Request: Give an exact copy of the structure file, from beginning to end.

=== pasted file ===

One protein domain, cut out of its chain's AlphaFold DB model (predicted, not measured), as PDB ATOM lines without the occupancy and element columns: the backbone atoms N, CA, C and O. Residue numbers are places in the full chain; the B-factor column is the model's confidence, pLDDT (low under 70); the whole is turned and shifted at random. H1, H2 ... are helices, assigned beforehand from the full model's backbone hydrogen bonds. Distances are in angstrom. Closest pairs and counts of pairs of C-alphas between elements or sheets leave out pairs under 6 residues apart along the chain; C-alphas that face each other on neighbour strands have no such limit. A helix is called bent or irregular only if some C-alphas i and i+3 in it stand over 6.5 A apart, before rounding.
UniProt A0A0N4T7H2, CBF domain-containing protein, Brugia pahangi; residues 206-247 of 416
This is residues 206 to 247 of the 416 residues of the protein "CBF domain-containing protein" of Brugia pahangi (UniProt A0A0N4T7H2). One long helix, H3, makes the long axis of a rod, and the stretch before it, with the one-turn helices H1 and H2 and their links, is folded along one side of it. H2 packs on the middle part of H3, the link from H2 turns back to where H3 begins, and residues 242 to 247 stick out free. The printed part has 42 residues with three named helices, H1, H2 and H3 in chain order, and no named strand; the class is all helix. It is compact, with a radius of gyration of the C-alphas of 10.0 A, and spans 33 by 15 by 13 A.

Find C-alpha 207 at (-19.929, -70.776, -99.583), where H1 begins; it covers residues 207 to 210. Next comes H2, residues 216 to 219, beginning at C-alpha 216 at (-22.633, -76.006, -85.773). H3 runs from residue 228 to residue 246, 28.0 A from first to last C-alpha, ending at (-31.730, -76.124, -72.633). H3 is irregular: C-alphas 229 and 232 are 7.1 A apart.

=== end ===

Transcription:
One protein domain, cut out of its chain's AlphaFold DB model (predicted, not measured), as PDB ATOM lines without the occupancy and element columns: the backbone atoms N, CA, C and O. Residue numbers are places in the full chain; the B-factor column is the model's confidence, pLDDT (low under 70); the whole is turned and shifted at random. H1, H2 ... are helices, assigned beforehand from the full model's backbone hydrogen bonds. Distances are in angstrom. Closest pairs and counts of pairs of C-alphas between elements or sheets leave out pairs under 6 residues apart along the chain; C-alphas that face each other on neighbour strands have no such limit. A helix is called bent or irregular only if some C-alphas i and i+3 in it stand over 6.5 A apart, before rounding.
UniProt A0A0N4T7H2, CBF domain-containing protein, Brugia pahangi; residues 206-247 of 416
This is residues 206 to 247 of the 416 residues of the protein "CBF domain-containing protein" of Brugia pahangi (UniProt A0A0N4T7H2). One long helix, H3, makes the long axis of a rod, and the stretch before it, with the one-turn helices H1 and H2 and their links, is folded along one side of it. H2 packs on the middle part of H3, the link from H2 turns back to where H3 begins, and residues 242 to 247 stick out free. The printed part has 42 residues with three named helices, H1, H2 and H3 in chain order, and no named strand; the class is all helix. It is compact, with a radius of gyration of the C-alphas of 10.0 A, and spans 33 by 15 by 13 A.

Find C-alpha 207 at (-19.929, -70.776, -99.583), where H1 begins; it covers residues 207 to 210. Next comes H2, residues 216 to 219, beginning at C-alpha 216 at (-22.633, -76.006, -85.773). H3 runs from residue 228 to residue 246, 28.0 A from first to last C-alpha, ending at (-31.730, -76.124, -72.633). H3 is irregular: C-alphas 229 and 232 are 7.1 A apart.